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China proposes to split up the DNS

Kevin Murphy, June 18, 2012, Domain Policy

A trio of Chinese techies have proposed a new IETF standard to enable governments to break up the Domain Name System along national borders.

Named “DNS Extension for Autonomous Internet (AIP)”, the spec describes a way to operate alternate DNS root servers within national boundaries using gateways for translation.

For internet users subscribed to one of these “AIP” networks, DNS requests would carry an extra TLD, such as .a or .b, to flag the fact that the requests are headed for an alternate root:

Domain node “www.yahoo.com” in network B is expressed as “www.yahoo.com.B” for its external domain name.

Written in broken English, the Internet Draft is a poorly masked description of a way to install government censorship via officially sanctioned domain name system Balkanization.

It appears to be designed to enable governments to cut ICANN and the authoritative DNS root out of the picture entirely in favor of a national peering system more akin to traditional telecoms networks.

The paper reads:

In order to realize the transition from Internet to Autonomous Internet, each partition of current Internet should first realize possible self-government and gradually reduce its dependence on the foreign domain names, such as COM, NET et al.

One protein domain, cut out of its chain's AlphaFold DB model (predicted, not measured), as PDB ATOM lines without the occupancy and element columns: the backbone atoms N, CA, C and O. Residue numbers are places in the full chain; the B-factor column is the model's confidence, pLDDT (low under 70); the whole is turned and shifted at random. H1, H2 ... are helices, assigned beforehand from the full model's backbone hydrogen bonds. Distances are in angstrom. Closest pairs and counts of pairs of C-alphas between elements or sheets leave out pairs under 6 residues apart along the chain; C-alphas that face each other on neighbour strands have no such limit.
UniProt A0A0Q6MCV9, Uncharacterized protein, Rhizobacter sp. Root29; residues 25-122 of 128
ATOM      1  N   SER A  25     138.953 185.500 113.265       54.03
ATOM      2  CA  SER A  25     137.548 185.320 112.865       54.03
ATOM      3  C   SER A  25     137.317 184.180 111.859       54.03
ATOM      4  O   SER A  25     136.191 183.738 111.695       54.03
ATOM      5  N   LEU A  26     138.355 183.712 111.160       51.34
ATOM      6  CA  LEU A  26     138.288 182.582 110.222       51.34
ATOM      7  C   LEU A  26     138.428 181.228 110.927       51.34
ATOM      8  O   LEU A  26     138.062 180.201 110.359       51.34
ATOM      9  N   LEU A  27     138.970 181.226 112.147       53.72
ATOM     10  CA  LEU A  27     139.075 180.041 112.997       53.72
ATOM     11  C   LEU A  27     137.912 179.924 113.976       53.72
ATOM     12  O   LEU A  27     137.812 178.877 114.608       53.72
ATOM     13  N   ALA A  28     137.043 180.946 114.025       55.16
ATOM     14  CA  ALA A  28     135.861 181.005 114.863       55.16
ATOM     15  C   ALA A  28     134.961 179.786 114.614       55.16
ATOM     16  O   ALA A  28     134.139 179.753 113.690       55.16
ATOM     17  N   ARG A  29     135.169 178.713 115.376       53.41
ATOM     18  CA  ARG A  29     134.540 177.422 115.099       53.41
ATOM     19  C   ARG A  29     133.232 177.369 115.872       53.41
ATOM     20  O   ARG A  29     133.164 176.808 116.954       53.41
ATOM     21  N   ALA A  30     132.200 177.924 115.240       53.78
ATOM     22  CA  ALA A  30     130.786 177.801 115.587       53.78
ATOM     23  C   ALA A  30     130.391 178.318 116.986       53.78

It is not likely the whole Internet can be transformed synchronally in one time. In order not to affect existing domain name resolution before the Internet core part transforms into an AIP network, any country can set up an AIP DNS independently and connect to the Internet through the original link; or any two countries in agreement can set up their AIP networks and connect to each others.

The paper was written by Yuping Diao of Guangdong Commercial College, Yongping Diao of China Telecom and Ming Liao of China Mobile.

It’s just an Internet Draft at this stage, and probably nothing to get too worked up about, but it does reflect the Bigger Picture framing the ICANN expansion of the DNS.

During the ITU’s World Conference on International Telecommunications this December, backwards governments are expected to proposed a greater degree of government control over the internet.